Enabling Rare Disease Treatments with Sanath Kumar Ramesh –  Founder & CEO of OpenTreatments

Once Upon A Gene

Enabling Rare Disease Treatments with Sanath Kumar Ramesh – Founder & CEO of OpenTreatments

July 22, 2021

Enabling Rare Disease Treatments with Sanath Kumar Ramesh – Founder & CEO of OpenTreatments


Enabling Rare Disease Treatments with Sanath Kumar Ramesh – Founder & CEO of OpenTreatments

Sanath Kumar Ramesh’s son is one of only nine kids worldwide with an ultra-rare genetic disease called Sedaghatian Type Spondylometaphyseal Dysplasia (SSMD). He has a podcast called Raising Rare where he and his wife talk about their journey, finding a treatment for their son and they feature stories of others in the rare disease community. Sanath is joining me on this episode to talk about his new software platform called OpenTreatments, a nonprofit organization with a mission to enable treatments for all genetic diseases.


Can you tell us about yourself and your family?

I have a 2 1/2 year old boy named Raghav who was born with challenges and he continued to miss milestones through his first year of life. On his first birthday, we learned he has an ultra-rare condition caused by a mutation in the gene GPX4. When Raghav was diagnosed with SSMD, we thought he was the only patient, but we’ve since found 8 other patients worldwide. 

Can you tell us about OpenTreatments?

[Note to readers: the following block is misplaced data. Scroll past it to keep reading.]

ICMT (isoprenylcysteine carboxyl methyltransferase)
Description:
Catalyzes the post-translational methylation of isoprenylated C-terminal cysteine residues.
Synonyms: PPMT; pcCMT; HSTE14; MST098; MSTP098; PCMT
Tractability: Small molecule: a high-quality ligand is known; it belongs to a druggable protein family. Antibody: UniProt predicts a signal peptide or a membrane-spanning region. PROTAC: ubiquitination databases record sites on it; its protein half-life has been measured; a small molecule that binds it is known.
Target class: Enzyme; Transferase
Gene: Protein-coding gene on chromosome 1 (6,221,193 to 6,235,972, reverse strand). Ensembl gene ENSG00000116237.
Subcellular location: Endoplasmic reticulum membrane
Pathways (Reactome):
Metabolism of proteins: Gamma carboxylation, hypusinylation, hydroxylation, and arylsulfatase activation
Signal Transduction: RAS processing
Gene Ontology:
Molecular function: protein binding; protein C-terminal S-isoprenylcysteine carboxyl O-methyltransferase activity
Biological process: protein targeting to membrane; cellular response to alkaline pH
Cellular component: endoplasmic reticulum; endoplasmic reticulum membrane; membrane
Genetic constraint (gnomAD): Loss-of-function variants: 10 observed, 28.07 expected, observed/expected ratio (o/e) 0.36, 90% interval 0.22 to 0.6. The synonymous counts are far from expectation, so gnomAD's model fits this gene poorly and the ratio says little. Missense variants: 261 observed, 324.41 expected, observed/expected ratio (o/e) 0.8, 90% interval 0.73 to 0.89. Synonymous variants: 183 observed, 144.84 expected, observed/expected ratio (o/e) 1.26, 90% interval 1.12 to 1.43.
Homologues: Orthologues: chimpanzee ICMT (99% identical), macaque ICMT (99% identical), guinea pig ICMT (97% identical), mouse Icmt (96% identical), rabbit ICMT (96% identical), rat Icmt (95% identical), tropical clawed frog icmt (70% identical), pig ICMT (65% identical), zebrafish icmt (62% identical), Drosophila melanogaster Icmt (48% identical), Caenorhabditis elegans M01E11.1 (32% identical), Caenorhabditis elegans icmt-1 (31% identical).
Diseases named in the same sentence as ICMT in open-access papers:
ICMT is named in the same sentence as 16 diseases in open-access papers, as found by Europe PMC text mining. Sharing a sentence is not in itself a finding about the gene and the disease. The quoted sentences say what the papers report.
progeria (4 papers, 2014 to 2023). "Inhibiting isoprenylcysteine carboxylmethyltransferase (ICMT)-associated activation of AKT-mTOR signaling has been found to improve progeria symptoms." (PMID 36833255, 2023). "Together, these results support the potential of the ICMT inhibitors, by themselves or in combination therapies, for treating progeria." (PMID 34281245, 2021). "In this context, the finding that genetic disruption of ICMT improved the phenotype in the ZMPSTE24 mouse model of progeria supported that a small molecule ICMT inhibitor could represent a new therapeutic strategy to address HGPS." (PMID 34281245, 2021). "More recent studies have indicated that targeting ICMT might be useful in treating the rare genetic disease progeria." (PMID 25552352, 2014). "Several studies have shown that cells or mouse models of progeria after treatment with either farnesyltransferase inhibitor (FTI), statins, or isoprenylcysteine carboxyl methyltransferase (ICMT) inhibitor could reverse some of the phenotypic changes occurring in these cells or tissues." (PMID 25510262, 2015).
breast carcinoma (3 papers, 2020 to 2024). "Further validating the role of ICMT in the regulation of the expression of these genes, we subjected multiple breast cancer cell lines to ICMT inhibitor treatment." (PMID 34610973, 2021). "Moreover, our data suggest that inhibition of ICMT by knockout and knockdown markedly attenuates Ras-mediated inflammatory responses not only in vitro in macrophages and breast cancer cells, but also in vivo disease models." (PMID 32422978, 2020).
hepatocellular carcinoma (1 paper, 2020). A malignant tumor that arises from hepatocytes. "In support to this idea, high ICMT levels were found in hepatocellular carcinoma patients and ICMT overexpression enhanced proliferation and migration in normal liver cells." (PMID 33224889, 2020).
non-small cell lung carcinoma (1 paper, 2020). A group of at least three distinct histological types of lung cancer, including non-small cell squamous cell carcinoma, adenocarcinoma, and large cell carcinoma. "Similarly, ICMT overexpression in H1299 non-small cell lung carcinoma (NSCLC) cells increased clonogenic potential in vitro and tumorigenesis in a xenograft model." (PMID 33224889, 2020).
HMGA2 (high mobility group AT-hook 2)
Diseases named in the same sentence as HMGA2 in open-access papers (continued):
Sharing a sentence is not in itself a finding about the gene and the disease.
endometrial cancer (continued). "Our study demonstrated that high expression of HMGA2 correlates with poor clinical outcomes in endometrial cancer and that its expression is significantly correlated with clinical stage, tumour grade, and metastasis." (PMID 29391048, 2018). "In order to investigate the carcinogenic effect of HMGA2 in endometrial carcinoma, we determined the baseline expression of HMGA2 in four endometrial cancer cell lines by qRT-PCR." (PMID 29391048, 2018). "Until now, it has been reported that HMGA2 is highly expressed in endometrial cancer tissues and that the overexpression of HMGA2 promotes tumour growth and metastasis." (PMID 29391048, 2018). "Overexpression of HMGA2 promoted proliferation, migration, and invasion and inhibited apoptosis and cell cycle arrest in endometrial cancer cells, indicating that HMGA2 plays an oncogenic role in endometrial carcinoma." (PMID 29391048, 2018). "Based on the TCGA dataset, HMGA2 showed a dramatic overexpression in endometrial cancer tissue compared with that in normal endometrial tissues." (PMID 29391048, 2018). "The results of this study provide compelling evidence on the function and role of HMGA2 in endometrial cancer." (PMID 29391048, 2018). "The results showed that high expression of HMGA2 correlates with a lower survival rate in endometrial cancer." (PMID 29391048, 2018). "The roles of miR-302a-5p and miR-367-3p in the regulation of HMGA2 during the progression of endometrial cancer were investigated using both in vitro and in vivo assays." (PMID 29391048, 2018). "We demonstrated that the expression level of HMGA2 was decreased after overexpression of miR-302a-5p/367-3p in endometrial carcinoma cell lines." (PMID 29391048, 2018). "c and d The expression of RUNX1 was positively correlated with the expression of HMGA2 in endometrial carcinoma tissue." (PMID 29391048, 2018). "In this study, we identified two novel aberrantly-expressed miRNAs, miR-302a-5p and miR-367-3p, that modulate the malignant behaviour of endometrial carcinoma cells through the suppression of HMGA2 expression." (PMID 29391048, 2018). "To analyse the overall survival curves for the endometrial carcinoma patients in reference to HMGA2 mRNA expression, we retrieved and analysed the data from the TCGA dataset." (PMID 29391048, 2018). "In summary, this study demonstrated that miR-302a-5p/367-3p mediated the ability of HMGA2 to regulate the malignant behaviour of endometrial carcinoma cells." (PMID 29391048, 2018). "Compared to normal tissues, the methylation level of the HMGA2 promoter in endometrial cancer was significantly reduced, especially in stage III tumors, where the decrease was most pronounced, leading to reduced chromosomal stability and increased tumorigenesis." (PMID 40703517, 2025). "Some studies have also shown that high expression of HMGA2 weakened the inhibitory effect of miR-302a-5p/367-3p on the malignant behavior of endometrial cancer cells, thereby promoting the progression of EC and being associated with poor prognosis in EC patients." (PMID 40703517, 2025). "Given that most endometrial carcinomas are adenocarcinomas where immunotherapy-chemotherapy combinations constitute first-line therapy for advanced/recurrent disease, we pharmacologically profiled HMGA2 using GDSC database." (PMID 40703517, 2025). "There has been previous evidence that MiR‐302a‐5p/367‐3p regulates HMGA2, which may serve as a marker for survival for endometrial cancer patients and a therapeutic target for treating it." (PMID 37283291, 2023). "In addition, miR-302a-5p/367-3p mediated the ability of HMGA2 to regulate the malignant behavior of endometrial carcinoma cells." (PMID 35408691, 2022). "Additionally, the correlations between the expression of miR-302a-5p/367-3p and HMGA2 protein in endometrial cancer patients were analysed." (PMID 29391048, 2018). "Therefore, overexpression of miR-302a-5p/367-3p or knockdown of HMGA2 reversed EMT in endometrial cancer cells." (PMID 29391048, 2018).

My idea is to collaborate the knowledge and experience of biotech companies and academic researchers to help patient foundations build and run their gene therapies. We are starting with a pilot program of four diseases to understand how well the software program is working and identify any challenges the programs are experiencing. Our mission is to enable treatments for all genetic diseases regardless of rarity or geography.

How can parents or patient groups work with OpenTreatments?

There’s a lot of risk in the drug development process and the amount of risk we take on is not like any investment any one of us has ever done in our lives. Even wealthy venture capitalists don’t invest in drug developments because there’s a high risk of losing money. For parents who have just received a diagnosis, they’re struggling to understand what life has in store for them and embarking on drug development isn’t well aligned. We focus mainly on patient groups who have a foundation started, have raised money and have a scientific advisory board. 

Do you think biotech and pharma companies will eventually take interest in rare disease treatment missions?

It’s a challenging problem and I think the bottom line is risk. Pharma isn’t interested in rare diseases with such a limited number of patients, like my son’s disease, because the risk to treat a patient where a potentially adverse reaction can happen is a risky unknown. The decision becomes whether or not the risk is worth the benefit and what the benefit is when treating such a small number of patients. When there is a larger group of patients, there’s also a bigger commercial upside and it’s likely worth the risk to explore treatments. Several ideas have been proposed for getting ultra-rare diseases an alternate path to drug therapy, including getting more regulatory support or building collective treatment for ultra-rare diseases. Insurance providers could also potentially pay for the research and development of drug therapies because their spend burden is high over the lifetime of a patient. I don’t know what the future holds, but I do know that we need more people in drug development so ideas can be tried and tested.


Raising Rare Podcast


Cure Raghav





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